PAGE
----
Preparations are under way for the embattled City of Tshwane to elect a new mayor and city manager over the weekend.
This while another tussle between political parties intensifies and most councillors remain in the dark.
Last month, the North Gauteng High Court in Pretoria overturned a decision by the provincial government to dissolve the capital city’s council.
The court found the move to be unlawful, with Gauteng Cooperative Governance and Traditional Affairs MEC Lebogang Maile being chastised for his poor handling of the matter.
A team of administrators, led by Mpho Nawa, was given five days to fix it after level 4 of the lockdown regulations came into effect.
Speaker Katleho Mathebe said the council meeting had to go ahead over the weekend in order to ensure a smooth transition.
She said chief whips of numerous parties had agreed this was best to avoid a “gap” in the leadership of the troubled municipality, which has seen the removal of two mayors since the DA took over following the 2016 local government elections.
But Mathebe could not disclose details of how this would happen amid the coronavirus outbreak, saying while it would adhere to regulations currently in place, she could not share details as councillors did not know of the council’s plans as yet.
“As much as we are ready, I don’t want to offend the councillors before this is communicated to them first,” she said, refusing to discuss plans in the media.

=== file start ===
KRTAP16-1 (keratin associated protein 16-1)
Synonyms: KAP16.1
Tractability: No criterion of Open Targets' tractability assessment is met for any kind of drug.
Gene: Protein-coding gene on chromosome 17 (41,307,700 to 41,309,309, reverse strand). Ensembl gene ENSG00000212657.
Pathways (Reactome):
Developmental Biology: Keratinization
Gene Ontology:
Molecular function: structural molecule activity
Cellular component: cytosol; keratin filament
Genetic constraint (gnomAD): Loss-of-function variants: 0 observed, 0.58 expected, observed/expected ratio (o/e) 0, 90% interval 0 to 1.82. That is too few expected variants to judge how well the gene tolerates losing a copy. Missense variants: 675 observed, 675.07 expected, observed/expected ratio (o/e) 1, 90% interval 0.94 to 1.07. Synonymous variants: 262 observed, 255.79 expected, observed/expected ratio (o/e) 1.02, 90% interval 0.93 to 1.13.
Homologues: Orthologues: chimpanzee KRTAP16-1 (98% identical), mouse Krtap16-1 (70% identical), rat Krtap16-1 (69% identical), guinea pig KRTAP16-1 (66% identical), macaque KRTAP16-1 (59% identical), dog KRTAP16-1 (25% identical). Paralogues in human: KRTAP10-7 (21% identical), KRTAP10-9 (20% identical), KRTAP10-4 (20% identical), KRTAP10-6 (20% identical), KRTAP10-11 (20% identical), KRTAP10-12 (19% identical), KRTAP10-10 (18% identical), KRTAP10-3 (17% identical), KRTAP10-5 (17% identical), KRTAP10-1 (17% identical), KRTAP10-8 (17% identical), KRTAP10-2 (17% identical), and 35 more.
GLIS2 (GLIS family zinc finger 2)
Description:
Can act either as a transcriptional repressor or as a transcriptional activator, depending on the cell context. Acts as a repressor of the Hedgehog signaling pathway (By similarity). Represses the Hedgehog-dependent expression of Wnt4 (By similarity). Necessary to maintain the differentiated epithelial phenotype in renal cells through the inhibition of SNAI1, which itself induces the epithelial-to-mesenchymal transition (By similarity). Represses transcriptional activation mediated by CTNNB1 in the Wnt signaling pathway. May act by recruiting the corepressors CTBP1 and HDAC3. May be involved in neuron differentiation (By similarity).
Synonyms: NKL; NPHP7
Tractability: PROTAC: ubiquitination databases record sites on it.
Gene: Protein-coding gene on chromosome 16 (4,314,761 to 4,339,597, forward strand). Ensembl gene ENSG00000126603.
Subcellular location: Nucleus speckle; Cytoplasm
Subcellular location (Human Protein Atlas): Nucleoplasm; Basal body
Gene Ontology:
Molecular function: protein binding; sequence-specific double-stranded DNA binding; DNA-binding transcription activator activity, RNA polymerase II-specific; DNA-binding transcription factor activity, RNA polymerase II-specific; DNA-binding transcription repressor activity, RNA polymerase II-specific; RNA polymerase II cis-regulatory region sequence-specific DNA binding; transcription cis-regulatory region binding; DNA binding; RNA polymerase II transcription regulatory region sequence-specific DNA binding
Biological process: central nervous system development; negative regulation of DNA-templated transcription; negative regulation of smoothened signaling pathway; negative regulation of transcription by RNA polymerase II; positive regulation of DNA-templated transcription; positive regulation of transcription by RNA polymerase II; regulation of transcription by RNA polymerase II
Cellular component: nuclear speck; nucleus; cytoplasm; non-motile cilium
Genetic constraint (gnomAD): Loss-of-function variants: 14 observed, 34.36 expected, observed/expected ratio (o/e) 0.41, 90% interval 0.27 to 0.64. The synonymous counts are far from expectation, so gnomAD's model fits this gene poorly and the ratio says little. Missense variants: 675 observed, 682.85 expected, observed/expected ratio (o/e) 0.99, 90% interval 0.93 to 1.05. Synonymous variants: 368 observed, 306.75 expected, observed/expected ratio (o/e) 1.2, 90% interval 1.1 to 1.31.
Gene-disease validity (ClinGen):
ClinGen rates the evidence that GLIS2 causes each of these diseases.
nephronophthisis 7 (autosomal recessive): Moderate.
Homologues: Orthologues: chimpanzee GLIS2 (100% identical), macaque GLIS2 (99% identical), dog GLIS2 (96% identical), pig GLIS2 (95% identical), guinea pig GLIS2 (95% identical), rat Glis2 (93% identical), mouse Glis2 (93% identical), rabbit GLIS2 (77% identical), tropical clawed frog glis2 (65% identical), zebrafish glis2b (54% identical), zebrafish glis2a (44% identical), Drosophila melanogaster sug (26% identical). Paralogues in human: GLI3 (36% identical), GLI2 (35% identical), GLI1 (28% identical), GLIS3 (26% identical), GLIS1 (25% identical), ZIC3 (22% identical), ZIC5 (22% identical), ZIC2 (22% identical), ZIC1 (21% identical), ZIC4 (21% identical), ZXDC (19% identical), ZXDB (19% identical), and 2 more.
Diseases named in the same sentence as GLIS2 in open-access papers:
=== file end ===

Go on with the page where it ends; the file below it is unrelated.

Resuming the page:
Earlier during a DA Tshwane town hall meeting, the party’s federal council chairperson, Helen Zille, and its mayoral candidate, Randall Williams, said different ways of ensuring voting took place were being explored.
“We are looking at different routes we can go, the electronic voting route or contact meeting,” said Williams.
He added there was a likelihood four or five different venues, which link to each other electronically, could be used.
Zille said councillors could still vote at the Tshwane House building where the council usually sits, with voting happening in different rooms to adhere to regulations.
Returning to council, real chance to serve
Meanwhile, signs of old rivalries between different political parties remain as the ANC in Tshwane has questioned the DA’s decision to go ahead with the election of a mayor.
ANC caucus leader Kgosi Maepa said he had not “even” received an email regarding the voting of a new mayor over the weekend.
“I heard that the DA wants to do that but because I know the country has regulations, I would much rather respect those than the DA.”
Maepa questioned why the DA insisted on holding elections while more than 200 other councils were observing lockdown regulations intended to help slow down the spread of the Covid-19 outbreak.
“What makes them so special?”
But Williams insists all parties were informed of this during a meeting of the whips last week.
He said the resumption of the council was an opportunity for councillors to perform their roles better as the lack of salary over the past few weeks had exposed them to what many in the city faced every day.
“I am glad councillors for the last six weeks have not received any income. They were complaining that they could not pay rent, they couldn’t provide for families and didn’t know where their next plate of food is coming from.
“Coming back gives them an opportunity to make a difference and provide for citizens who are vulnerable.”
Williams said national leaderships across the party spectrum had to step in and help change the often-chaotic council sittings around.
“We believe national leaderships have seen how destructive the behaviour was and adversely affected service delivery in the City of Tshwane, and no one comes out of this looking good.”